The Struggle for a Second Front
The year 1944 is loaded with danger. -- Winston Churchill to Franklin Roosevelt, October 27, 1943
Late on the evening of Armistice Day, November 11, 1943, Roosevelt and a handful of aides stole away from the White House and boarded the presidential yacht Potomac. At dawn the president's little craft lay alongside the massive battleship Iowa, anchored in Chesapeake Bay. A special rig hoisted the commander-in-chief up onto the Iowa's main deck. The dreadnought weighed anchor and headed out to the open sea. Eight days later the presidential party disembarked at Oran, in French North Africa. Roosevelt transferred to a specially fitted Army Air Corps Douglas C-54 transport plane, whimsically named "the Sacred Cow." His ultimate destination was Teheran and his first-ever meeting with Stalin. But the Sacred Cow first touched down at Cairo. It was not a stop that the president had originally wanted, and not one he anticipated with relish.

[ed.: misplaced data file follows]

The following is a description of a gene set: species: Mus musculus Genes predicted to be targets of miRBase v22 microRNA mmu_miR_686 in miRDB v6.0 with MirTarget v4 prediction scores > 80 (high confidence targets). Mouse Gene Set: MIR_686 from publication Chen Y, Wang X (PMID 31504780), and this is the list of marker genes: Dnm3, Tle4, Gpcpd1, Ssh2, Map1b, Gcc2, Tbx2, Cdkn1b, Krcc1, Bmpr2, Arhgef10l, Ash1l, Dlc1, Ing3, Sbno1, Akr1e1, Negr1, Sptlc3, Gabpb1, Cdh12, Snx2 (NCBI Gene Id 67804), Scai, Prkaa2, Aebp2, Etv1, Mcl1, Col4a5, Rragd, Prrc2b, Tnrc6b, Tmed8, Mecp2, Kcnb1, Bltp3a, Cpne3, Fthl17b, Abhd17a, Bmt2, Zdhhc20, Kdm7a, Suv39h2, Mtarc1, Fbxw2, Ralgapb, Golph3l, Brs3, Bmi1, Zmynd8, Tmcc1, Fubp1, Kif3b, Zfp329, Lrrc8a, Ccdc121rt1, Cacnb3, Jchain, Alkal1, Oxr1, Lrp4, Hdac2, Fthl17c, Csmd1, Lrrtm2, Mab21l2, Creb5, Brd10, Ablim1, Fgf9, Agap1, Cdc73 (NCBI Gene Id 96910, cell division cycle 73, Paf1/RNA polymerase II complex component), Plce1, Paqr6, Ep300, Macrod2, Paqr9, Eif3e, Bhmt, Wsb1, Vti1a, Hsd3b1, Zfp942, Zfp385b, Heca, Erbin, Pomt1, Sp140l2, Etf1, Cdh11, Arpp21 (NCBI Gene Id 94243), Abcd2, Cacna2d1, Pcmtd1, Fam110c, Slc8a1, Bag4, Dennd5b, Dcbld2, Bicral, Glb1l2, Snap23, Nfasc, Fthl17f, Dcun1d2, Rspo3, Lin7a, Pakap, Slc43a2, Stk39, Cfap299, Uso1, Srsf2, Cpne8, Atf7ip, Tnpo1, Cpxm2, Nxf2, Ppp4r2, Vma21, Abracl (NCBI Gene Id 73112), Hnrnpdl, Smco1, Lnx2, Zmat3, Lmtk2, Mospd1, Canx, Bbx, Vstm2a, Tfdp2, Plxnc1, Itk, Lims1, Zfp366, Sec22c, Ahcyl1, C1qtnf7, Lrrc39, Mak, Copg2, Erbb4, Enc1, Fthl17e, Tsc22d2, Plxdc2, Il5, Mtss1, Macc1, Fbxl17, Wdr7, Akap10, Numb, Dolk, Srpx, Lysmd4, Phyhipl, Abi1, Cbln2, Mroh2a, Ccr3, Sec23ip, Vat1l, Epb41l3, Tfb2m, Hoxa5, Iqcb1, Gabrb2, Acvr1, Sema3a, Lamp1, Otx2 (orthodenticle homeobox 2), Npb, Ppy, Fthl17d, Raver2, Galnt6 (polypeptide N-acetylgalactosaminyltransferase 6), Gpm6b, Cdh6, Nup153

Just weeks earlier Churchill had warned Roosevelt that in the new phase of the war then emerging, when American might was at last beginning to weigh heavily in the scales, "[g]reat differences may develop between us." The first such difference had been over whether Roosevelt should meet Stalin alone, as the president wished. Churchill had muscled in and claimed a chair at the Teheran conference table. The prime minister then went further and insisted on a preliminary meeting between the two Western allies at Cairo before they confronted the Soviets at Teheran. Roosevelt had countered by suggesting that Soviet representatives as well as Chinese generalissimo Chiang Kai-shekshould attend the preparatory talks. But the Soviets, still at peace with Japan, refused to parlay with Chiang for fear of provoking Tokyo. Thus it was just Churchill, Roosevelt, and Chiang who sat down for dinner at Ambas-